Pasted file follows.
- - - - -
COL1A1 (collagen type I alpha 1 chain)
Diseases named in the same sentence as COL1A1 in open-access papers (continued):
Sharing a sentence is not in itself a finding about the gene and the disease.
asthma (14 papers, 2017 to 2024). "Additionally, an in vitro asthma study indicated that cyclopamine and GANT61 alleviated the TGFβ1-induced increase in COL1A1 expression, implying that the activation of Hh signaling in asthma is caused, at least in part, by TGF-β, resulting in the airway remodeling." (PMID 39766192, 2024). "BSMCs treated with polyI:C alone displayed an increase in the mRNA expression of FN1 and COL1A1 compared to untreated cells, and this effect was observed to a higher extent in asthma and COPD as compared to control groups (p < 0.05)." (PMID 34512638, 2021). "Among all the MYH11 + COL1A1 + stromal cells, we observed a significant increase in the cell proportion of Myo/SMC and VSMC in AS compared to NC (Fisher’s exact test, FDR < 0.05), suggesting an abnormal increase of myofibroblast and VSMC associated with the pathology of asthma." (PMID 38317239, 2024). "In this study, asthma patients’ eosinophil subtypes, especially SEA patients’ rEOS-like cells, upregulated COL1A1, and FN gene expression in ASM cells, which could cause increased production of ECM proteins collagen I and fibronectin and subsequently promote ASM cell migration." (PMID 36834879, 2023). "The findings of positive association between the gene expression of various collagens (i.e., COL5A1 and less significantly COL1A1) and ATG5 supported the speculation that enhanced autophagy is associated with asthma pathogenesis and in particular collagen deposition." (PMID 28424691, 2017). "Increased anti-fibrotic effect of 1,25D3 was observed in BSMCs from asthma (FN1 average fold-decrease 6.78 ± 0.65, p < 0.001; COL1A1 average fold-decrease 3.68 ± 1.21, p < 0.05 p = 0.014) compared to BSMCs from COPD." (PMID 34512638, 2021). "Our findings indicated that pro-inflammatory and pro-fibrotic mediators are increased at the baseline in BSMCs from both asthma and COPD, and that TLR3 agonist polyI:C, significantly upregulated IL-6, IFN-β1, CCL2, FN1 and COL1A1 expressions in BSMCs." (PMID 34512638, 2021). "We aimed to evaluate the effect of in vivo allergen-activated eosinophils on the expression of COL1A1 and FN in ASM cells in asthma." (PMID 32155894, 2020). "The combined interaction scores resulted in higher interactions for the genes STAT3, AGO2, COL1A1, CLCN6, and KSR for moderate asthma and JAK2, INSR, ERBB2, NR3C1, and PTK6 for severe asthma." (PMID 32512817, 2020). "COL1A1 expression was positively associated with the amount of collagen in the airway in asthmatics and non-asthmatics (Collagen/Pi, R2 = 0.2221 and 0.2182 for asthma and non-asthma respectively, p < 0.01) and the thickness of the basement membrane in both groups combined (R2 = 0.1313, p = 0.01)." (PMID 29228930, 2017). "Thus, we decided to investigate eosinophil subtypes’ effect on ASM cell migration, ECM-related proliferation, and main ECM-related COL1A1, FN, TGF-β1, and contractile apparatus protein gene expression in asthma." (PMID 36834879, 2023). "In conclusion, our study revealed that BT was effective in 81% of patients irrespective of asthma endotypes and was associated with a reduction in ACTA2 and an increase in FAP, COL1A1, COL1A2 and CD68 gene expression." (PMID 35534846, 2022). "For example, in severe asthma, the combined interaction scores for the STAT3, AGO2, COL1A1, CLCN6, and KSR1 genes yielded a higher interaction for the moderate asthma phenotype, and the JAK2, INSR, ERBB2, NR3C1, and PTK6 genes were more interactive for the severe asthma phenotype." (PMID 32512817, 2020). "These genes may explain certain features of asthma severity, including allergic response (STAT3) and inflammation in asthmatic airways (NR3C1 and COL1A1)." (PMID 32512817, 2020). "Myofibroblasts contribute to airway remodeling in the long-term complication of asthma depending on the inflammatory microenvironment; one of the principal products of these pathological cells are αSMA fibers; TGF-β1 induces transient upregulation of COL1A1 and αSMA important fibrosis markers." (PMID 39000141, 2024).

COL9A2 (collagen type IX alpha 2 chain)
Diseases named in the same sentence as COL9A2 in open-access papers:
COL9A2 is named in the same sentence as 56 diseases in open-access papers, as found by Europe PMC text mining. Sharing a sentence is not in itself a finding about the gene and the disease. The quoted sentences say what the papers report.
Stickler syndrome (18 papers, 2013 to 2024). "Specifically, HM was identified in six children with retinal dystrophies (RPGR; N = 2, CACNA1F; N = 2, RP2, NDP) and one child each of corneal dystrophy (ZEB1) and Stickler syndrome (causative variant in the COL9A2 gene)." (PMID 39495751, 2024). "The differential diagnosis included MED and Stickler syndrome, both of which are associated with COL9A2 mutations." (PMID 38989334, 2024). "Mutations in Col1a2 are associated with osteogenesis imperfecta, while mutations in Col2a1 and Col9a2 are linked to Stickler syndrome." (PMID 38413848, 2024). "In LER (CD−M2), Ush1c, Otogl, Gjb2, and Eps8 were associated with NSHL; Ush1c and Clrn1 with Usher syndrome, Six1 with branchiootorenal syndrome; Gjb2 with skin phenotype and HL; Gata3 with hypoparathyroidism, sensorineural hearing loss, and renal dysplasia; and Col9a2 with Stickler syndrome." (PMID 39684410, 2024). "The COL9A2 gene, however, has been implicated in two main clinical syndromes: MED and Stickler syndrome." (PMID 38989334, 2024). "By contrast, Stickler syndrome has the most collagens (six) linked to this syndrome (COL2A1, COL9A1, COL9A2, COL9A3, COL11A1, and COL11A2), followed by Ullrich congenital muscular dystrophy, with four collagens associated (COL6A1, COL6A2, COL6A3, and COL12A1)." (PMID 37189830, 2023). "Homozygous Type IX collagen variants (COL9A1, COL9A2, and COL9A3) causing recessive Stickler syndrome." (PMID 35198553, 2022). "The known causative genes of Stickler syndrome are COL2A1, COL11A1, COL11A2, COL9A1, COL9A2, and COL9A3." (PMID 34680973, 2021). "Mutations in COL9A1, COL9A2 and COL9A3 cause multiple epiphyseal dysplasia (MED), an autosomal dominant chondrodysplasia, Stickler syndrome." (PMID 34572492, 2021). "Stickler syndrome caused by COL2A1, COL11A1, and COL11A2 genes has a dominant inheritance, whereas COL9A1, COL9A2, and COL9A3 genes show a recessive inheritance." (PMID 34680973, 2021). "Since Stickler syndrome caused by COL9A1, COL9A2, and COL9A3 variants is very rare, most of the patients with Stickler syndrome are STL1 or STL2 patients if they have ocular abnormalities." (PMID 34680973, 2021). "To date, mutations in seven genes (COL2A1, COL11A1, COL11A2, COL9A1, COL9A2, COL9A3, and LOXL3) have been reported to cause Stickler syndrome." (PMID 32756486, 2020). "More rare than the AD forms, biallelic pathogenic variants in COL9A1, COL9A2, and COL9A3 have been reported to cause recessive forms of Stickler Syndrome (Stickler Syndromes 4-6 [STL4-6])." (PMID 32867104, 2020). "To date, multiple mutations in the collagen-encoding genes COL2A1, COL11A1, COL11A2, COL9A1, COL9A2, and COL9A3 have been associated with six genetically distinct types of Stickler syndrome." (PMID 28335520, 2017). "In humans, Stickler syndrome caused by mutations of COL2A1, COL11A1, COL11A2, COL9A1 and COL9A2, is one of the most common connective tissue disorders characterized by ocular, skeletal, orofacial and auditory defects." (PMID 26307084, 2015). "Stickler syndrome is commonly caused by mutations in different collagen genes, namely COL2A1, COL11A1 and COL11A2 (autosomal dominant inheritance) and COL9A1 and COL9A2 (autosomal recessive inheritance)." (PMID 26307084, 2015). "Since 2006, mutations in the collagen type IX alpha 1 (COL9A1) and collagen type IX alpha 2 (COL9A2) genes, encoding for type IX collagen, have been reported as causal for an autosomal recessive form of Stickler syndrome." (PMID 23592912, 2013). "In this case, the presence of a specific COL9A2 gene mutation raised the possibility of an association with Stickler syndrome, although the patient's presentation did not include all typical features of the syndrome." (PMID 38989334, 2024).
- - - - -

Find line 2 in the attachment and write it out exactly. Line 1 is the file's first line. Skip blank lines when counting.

Diseases named in the same sentence as COL1A1 in open-access papers (continued):